Testing and Characterization of Engine Mount Designs


Automotive bushings, layered bearings and mounts are used in suspensions of light and heavy commercial vehicles and passenger car applications. The design of these components consists of single rubber pieces or a number of rubber-metal layers. The designs and sizes are made of varying materials, and dimensions so that a wide range of operating conditions are acceptable to the designs. The rubber materials are generally from the 45 durometer to 65 durometer range. The steel layers mounted on a layered bearing are from 3 to 7 numbers. All the components are assembled together on the chassis by means of fasteners and associated fittings. These rubber springs when mounted on the axle of the vehicle take up the entire vehicle load, and are also expected to isolate vibrations under all operating conditions.


The physics involved in these simulations are complex and can be summarized as follows:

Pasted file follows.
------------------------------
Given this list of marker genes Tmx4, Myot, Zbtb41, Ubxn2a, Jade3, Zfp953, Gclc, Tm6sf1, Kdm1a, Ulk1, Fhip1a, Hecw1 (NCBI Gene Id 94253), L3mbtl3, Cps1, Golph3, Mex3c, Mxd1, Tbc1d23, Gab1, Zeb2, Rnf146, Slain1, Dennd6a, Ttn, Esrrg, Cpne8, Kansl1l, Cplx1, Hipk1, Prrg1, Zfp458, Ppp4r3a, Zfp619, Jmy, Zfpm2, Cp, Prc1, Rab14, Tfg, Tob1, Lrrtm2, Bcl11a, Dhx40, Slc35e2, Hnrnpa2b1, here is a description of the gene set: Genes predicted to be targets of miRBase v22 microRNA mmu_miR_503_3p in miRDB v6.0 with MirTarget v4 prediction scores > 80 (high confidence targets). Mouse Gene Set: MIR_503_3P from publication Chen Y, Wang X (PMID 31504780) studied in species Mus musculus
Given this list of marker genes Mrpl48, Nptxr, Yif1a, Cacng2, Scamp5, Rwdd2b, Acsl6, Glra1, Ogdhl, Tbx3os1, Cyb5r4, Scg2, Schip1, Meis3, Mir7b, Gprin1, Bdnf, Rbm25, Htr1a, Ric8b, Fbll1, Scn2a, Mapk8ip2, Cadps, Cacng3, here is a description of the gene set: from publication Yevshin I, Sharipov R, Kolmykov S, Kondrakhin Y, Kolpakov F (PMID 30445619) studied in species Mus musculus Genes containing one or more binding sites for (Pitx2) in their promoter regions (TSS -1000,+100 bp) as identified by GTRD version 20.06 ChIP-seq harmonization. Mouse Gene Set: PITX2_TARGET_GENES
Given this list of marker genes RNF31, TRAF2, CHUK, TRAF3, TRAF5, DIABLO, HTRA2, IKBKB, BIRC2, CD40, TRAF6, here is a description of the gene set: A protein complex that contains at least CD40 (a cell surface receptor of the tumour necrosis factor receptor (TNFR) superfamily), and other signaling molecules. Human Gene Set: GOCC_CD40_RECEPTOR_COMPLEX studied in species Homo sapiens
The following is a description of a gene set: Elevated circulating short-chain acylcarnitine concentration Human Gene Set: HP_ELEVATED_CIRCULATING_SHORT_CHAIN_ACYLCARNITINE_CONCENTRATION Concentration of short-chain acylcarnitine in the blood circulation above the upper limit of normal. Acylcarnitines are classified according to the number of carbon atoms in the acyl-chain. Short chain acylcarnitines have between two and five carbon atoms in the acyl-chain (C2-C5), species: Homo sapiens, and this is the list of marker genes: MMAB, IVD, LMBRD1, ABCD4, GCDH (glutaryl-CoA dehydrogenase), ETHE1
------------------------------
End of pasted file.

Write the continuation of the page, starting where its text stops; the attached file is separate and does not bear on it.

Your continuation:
1. Non-linear material property of the rubber and steel material has to be included.
  2. To realistically model the service behavior of the  assembly non-linearity relating to the presence of different layers have to be taken into account.
Figure 1: FEA Models and Deformed Shapes of the Components

Results and Discussion:

The FEA model and the deformation plots are shown in the Figure 1. The rubber-metal bonded layers and rubber materials were modeled in Abaqus using 3-dimensional continuum elements. High stresses were noted at the different locations in the design. Frequency analysis was carried out to find the natureal frequency of the spring. The large deformation elastic analysis allowed the non-linear material materials to be adequately defined.


  1. Dassault Systemes, Abaqus theory and reference manuals.
  2. Sai Anuraag K. A. and V. Sivaram, Comparison of static , dynamic and shock analysis for two and five layeredcomposite leaf spring”, Journal of Engineering Research and Applications 2012.
  3. Yunhe Yu, Nagi G. Naganathan, Rao V. Dukkipatit, Review of Automotive Vehicle Engine Mounting Systems, International Journal of Vehicle Design, 2000 Vol. 24.